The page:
As my original comment suggests, I can did a 928. But I also can’t swallow the fact that it’s becoming a collector car. What’s next? Are people going to start paying $50,000+ for 944s or first gen Cayennes? Come on y’all. I love Porsche as much as anyone but this is getting ridiculous.
I would not be surprised at all if early Cayennes, especially manual ones, start selling for absurd prices at some point.
They’re actually great off roading/overland rigs. I see all sorts of early Cayenne builds making the rounds in the blog world. You’re probably right…they may be cheap now but they’ll be figured out soon enough.
The diesels will also be super desirable. There was one from the mid 2010s listed locally in a forest green metallic and the classic Porsche dark tan interior in the low 30s for a while. The mileage was up there (60-70k I think) and it had a minor accident on its record but against all logic, reason, and sanity I thought about picking it up for longer than I’d like to admit.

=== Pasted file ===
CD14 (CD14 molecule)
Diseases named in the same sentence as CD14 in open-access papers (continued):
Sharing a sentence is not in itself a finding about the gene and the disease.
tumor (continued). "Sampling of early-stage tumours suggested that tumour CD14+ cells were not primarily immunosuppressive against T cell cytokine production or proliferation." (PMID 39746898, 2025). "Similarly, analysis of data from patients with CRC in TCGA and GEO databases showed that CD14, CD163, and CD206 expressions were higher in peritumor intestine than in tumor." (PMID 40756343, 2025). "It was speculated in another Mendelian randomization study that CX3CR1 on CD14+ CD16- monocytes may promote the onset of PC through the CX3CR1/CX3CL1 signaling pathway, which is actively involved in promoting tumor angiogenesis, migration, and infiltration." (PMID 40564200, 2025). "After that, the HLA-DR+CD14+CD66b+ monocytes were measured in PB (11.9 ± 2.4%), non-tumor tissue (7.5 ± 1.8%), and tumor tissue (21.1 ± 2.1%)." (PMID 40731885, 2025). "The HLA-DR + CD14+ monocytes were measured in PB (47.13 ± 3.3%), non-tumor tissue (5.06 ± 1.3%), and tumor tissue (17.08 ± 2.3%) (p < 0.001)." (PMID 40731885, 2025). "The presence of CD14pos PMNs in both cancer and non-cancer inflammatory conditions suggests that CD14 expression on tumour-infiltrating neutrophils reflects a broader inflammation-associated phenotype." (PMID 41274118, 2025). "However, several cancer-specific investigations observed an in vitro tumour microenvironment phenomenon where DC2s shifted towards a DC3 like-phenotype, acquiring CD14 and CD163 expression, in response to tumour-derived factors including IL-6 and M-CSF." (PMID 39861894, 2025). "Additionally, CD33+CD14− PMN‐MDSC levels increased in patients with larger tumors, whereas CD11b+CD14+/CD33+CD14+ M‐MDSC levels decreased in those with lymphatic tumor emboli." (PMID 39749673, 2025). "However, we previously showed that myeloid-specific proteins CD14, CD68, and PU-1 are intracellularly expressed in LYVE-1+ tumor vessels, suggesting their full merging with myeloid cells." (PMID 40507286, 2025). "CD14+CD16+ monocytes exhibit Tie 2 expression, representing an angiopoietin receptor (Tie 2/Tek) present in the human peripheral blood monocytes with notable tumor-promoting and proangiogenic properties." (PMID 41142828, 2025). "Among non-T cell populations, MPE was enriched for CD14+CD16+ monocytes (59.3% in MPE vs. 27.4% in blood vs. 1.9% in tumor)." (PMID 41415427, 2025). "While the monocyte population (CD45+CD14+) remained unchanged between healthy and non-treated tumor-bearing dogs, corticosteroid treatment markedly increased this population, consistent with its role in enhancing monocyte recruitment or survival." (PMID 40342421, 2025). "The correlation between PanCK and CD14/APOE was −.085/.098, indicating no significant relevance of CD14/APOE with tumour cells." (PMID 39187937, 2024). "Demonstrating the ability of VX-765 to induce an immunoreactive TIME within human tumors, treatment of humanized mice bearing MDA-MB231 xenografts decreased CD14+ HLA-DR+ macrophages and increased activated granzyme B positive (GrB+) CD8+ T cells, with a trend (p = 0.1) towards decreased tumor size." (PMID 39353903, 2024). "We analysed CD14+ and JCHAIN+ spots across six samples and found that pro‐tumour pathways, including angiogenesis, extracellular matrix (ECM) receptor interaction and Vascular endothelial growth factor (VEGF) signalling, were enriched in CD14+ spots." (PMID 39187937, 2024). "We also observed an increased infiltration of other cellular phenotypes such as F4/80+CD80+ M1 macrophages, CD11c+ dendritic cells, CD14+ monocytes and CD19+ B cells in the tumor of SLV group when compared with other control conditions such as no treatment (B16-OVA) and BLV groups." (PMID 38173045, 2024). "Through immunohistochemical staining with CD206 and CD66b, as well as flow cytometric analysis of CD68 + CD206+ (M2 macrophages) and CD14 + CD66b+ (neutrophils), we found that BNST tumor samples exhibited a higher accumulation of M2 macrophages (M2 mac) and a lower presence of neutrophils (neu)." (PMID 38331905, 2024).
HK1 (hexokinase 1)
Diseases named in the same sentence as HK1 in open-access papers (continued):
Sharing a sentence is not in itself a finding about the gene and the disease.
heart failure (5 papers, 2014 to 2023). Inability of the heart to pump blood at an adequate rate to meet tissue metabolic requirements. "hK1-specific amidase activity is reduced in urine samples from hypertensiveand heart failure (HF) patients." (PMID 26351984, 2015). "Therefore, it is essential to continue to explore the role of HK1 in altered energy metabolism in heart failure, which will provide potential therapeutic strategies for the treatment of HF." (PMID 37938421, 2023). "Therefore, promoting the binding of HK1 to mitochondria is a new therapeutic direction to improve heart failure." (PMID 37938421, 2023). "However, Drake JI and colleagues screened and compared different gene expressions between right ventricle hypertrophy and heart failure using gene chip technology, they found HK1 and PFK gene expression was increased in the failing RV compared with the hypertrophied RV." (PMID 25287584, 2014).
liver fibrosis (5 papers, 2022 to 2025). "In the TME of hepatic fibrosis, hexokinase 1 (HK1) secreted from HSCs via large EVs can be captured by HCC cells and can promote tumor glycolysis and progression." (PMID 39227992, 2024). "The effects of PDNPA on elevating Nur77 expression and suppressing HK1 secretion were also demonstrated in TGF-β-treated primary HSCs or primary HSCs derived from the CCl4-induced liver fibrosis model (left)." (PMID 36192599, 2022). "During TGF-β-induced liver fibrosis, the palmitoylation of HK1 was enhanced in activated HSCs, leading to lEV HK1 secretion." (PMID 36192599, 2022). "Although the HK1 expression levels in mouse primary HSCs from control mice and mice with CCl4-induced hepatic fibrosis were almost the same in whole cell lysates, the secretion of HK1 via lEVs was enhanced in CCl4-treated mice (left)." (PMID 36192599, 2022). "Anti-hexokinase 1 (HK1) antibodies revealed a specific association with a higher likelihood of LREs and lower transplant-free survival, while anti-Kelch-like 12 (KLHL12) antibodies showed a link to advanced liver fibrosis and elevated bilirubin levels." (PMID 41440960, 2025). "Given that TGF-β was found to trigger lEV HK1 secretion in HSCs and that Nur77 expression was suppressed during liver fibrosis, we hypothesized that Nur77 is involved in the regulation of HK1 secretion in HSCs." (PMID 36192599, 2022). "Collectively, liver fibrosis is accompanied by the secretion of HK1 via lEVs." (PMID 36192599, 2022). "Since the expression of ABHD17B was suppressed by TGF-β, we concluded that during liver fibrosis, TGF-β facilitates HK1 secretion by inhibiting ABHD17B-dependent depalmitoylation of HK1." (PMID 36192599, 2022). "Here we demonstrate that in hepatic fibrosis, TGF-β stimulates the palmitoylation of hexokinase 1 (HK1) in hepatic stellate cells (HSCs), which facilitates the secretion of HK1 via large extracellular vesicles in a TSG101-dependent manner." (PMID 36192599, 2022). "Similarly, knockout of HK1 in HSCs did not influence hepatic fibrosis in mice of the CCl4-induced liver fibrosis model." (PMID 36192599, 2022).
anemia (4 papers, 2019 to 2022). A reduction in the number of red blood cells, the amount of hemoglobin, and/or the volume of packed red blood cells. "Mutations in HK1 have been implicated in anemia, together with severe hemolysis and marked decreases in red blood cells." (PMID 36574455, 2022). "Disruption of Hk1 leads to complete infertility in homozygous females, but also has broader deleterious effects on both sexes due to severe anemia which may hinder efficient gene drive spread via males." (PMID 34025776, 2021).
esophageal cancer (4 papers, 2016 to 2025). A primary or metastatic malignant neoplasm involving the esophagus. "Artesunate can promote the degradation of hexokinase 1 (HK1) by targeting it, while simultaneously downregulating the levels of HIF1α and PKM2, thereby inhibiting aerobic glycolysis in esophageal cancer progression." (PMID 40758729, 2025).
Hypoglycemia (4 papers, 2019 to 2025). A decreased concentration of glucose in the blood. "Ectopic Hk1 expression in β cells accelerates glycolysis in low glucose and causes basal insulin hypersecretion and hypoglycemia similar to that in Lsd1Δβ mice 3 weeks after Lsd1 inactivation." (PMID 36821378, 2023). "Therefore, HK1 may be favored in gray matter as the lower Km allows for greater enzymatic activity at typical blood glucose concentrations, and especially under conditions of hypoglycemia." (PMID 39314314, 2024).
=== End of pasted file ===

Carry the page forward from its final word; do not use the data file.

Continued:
The mileage was high-ish by Porsche standards but barely past break in by diesel standards. I’m not sure if it would’ve made a GOOD car necessarily but it was an undeniably cool one. But alas, when I was last exploring secondhand Porsche world the wife was very opposed because she said she thought it was too much of a flex for that time in our lives.
…I kind of understood where she was coming from, but is it really that much of a flex when you’re not planning on spending over 50k? Who knows. Regardless, in the words of a great Austrian poet….I’ll be baaaaahck
I’d strongly advise reading the guest post about Cayenne diesels from a few days back before diving into that world.
I don’t think old-school attitudes about diesel lifespan apply to modern engines, especially VAG ones.
The Cayenne is a rebadged Touregg, so perhaps it might have lower value due to obviously looking too much like the cheaper version
Ok, I agree with you in theory. I went to look at a fairly low mileage driver a few months ago before I picked up my bavaria (another story), but let me tell you something: run. Run FAR away.